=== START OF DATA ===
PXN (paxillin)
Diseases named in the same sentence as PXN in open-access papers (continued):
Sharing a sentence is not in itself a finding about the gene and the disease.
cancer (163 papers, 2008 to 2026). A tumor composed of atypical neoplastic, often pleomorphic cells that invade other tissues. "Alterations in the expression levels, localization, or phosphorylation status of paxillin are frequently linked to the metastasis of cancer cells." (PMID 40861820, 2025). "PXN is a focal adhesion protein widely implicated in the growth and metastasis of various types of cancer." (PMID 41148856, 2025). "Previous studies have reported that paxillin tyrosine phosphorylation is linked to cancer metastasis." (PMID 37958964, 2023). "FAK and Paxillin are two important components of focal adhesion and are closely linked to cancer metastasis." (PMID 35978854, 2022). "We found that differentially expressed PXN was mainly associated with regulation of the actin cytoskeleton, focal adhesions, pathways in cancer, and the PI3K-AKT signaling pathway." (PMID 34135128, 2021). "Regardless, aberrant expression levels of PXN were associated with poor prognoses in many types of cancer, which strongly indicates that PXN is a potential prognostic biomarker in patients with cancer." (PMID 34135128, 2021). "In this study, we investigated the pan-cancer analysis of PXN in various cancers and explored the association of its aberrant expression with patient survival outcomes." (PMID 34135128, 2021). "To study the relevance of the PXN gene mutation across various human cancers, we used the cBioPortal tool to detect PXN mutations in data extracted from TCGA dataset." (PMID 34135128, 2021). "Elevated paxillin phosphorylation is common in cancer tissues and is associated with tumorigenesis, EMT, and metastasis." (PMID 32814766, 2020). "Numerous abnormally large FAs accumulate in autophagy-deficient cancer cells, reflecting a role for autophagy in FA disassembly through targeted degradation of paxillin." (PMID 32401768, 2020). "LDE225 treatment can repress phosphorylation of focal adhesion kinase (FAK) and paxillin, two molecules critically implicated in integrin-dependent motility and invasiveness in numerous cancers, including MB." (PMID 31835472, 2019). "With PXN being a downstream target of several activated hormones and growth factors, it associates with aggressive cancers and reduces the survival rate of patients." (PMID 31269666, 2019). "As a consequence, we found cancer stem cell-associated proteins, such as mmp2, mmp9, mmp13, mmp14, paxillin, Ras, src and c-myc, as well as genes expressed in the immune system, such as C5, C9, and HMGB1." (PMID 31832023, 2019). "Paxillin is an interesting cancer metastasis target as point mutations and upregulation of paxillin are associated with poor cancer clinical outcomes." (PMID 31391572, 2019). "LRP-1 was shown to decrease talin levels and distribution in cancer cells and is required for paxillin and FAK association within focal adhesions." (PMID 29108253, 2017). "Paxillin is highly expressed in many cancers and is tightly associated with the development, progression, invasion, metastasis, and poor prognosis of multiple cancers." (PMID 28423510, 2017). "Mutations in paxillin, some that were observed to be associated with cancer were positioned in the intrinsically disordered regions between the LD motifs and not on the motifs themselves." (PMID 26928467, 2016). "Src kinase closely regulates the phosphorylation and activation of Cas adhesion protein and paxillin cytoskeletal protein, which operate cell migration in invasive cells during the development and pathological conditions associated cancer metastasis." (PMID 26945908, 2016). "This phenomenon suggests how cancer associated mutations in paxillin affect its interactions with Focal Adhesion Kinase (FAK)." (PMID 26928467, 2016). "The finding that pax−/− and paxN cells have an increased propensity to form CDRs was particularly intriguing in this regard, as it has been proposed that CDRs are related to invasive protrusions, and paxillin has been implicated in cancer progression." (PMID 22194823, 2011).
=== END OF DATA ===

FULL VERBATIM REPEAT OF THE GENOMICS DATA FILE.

PXN (paxillin)
Diseases named in the same sentence as PXN in open-access papers (continued):
Sharing a sentence is not in itself a finding about the gene and the disease.
cancer (163 papers, 2008 to 2026). A tumor composed of atypical neoplastic, often pleomorphic cells that invade other tissues. "Alterations in the expression levels, localization, or phosphorylation status of paxillin are frequently linked to the metastasis of cancer cells." (PMID 40861820, 2025). "PXN is a focal adhesion protein widely implicated in the growth and metastasis of various types of cancer." (PMID 41148856, 2025). "Previous studies have reported that paxillin tyrosine phosphorylation is linked to cancer metastasis." (PMID 37958964, 2023). "FAK and Paxillin are two important components of focal adhesion and are closely linked to cancer metastasis." (PMID 35978854, 2022). "We found that differentially expressed PXN was mainly associated with regulation of the actin cytoskeleton, focal adhesions, pathways in cancer, and the PI3K-AKT signaling pathway." (PMID 34135128, 2021). "Regardless, aberrant expression levels of PXN were associated with poor prognoses in many types of cancer, which strongly indicates that PXN is a potential prognostic biomarker in patients with cancer." (PMID 34135128, 2021). "In this study, we investigated the pan-cancer analysis of PXN in various cancers and explored the association of its aberrant expression with patient survival outcomes." (PMID 34135128, 2021). "To study the relevance of the PXN gene mutation across various human cancers, we used the cBioPortal tool to detect PXN mutations in data extracted from TCGA dataset." (PMID 34135128, 2021). "Elevated paxillin phosphorylation is common in cancer tissues and is associated with tumorigenesis, EMT, and metastasis." (PMID 32814766, 2020). "Numerous abnormally large FAs accumulate in autophagy-deficient cancer cells, reflecting a role for autophagy in FA disassembly through targeted degradation of paxillin." (PMID 32401768, 2020). "LDE225 treatment can repress phosphorylation of focal adhesion kinase (FAK) and paxillin, two molecules critically implicated in integrin-dependent motility and invasiveness in numerous cancers, including MB." (PMID 31835472, 2019). "With PXN being a downstream target of several activated hormones and growth factors, it associates with aggressive cancers and reduces the survival rate of patients." (PMID 31269666, 2019). "As a consequence, we found cancer stem cell-associated proteins, such as mmp2, mmp9, mmp13, mmp14, paxillin, Ras, src and c-myc, as well as genes expressed in the immune system, such as C5, C9, and HMGB1." (PMID 31832023, 2019). "Paxillin is an interesting cancer metastasis target as point mutations and upregulation of paxillin are associated with poor cancer clinical outcomes." (PMID 31391572, 2019). "LRP-1 was shown to decrease talin levels and distribution in cancer cells and is required for paxillin and FAK association within focal adhesions." (PMID 29108253, 2017). "Paxillin is highly expressed in many cancers and is tightly associated with the development, progression, invasion, metastasis, and poor prognosis of multiple cancers." (PMID 28423510, 2017). "Mutations in paxillin, some that were observed to be associated with cancer were positioned in the intrinsically disordered regions between the LD motifs and not on the motifs themselves." (PMID 26928467, 2016). "Src kinase closely regulates the phosphorylation and activation of Cas adhesion protein and paxillin cytoskeletal protein, which operate cell migration in invasive cells during the development and pathological conditions associated cancer metastasis." (PMID 26945908, 2016). "This phenomenon suggests how cancer associated mutations in paxillin affect its interactions with Focal Adhesion Kinase (FAK)." (PMID 26928467, 2016). "The finding that pax−/− and paxN cells have an increased propensity to form CDRs was particularly intriguing in this regard, as it has been proposed that CDRs are related to invasive protrusions, and paxillin has been implicated in cancer progression." (PMID 22194823, 2011).